Article written by Dave Stafford, published originally on The Indiana Lawyer on July 18, 2017.
A debt collection company failed to convince a federal judge that it had a right to access the credit report of a person whose debt it was assigned to collect in a dispute over a default on a lease.
District Chief Judge Jane Magnus-Stinson on Tuesday rejected Fair Collection & Outsourcing of New England’s motion to dismiss a lawsuit claiming the company wrongly and willfully procured a consumer’s credit report in attempting to collect a debt.
Plaintiff Vivian Pigg defaulted on a rental agreement with a former landlord, after which Fair Collection was assigned the debt to collect. When she discovered the company had procured a copy of her credit report without her consent, she sued under the Fair Credit Reporting Act and the Fair Debt Collection Practices Act.
The company, in its answer to the complaint, acknowledges it obtained Pigg’s consumer credit report, but claims it was entitled to do so under the permissible purposes of obtaining a consumer credit report under federal law. Magnus-Stinson denied Fair Collection’s motion to dismiss.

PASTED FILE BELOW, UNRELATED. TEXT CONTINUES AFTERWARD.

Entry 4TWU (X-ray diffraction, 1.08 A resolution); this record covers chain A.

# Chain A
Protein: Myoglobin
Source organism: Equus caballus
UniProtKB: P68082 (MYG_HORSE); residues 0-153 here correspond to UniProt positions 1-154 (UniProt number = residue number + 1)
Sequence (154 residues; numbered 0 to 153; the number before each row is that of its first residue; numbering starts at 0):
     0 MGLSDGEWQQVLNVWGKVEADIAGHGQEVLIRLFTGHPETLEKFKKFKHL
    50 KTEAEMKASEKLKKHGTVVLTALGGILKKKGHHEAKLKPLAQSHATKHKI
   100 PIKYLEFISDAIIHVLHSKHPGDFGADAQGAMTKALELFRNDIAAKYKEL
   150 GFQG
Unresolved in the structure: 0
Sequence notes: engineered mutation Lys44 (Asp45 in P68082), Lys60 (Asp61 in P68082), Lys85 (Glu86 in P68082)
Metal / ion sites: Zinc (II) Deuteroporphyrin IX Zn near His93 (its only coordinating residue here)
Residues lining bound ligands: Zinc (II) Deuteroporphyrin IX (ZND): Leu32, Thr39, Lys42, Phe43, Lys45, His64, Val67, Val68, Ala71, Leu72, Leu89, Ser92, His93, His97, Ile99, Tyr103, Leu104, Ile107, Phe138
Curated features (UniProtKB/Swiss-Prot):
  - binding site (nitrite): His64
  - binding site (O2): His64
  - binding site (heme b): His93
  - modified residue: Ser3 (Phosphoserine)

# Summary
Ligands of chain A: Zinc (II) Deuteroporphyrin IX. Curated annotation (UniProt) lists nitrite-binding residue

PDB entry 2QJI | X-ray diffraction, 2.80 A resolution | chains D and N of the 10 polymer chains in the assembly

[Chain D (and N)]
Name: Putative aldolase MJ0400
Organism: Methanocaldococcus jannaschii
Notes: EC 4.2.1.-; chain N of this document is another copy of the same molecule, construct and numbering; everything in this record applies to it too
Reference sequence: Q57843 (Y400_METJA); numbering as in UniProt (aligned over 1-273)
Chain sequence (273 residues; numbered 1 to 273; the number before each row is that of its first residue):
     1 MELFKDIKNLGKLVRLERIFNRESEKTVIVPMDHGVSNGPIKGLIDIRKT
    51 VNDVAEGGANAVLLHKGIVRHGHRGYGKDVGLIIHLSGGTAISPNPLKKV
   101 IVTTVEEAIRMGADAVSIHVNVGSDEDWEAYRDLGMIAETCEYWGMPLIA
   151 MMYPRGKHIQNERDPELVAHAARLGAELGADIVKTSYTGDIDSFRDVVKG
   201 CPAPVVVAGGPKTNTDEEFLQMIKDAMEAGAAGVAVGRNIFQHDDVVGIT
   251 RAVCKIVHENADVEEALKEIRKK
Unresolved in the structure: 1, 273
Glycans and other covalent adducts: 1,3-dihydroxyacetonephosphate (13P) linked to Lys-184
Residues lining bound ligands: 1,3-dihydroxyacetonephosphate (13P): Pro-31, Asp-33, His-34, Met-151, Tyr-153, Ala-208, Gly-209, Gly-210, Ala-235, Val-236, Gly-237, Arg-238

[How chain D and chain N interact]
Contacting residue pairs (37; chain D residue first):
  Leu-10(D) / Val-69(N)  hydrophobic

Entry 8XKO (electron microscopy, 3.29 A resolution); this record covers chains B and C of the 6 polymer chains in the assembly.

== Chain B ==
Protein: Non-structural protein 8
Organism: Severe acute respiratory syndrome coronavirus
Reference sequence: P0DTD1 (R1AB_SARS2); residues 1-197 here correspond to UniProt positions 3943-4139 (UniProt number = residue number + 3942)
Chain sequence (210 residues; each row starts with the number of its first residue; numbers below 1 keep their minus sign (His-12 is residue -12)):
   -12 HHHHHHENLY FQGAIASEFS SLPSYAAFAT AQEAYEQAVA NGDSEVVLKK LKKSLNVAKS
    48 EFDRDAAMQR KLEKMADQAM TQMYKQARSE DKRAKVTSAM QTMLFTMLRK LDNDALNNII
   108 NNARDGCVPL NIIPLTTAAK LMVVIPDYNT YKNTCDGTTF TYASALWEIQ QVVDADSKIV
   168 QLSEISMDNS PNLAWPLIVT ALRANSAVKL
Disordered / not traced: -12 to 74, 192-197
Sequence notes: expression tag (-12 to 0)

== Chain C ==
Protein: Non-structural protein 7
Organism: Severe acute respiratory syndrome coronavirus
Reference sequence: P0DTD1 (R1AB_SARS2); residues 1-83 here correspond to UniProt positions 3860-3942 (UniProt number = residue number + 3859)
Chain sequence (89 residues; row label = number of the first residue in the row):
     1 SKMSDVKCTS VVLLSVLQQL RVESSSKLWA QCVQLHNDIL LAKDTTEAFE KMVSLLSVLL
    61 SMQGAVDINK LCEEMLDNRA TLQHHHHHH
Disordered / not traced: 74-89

“(T)he court emphasizes that Fair Collections’ only developed argument is … the debt need not be in connection with a credit transaction,” she wrote, citing Miller v. Wolpoff & Abramson, LLP, 309 Fed.Appx. 40 (7th Cir. 2009). “(A) credit transaction is a necessary prerequisite. Fair Collections did not present any arguments or authority to demonstrate that Ms. Pigg’s debt is in connection with a credit transaction.”
Magnus-Stinson wrote that her order made no finding that the lease agreement was not considered a credit transaction, nor did the ruling foreclose the possibility that Fair Collections could prove another permissible purpose for obtaining the report under the law.
“All this just distills down the definition of a credit transaction,” said Indianapolis attorney John Steinkamp, who represented Pigg. He said there are some gray areas of what defines a credit transaction where collectors could run afoul of federal law by obtaining a consumer’s credit report.
“I’m sure there are other types of debts out there that probably do not fit the meaning of a credit transaction,” he said.
Schererville attorney Jennifer Kalas of Hinshaw & Culbertson represented Fair Collections and did not immediately respond to a message seeking comment.
The case, Vivian Pigg v. Fair Collections & Outsourcing of New England, Inc., 1:16-cv-1902, is in the U.S. District Court for the Southern District of Indiana.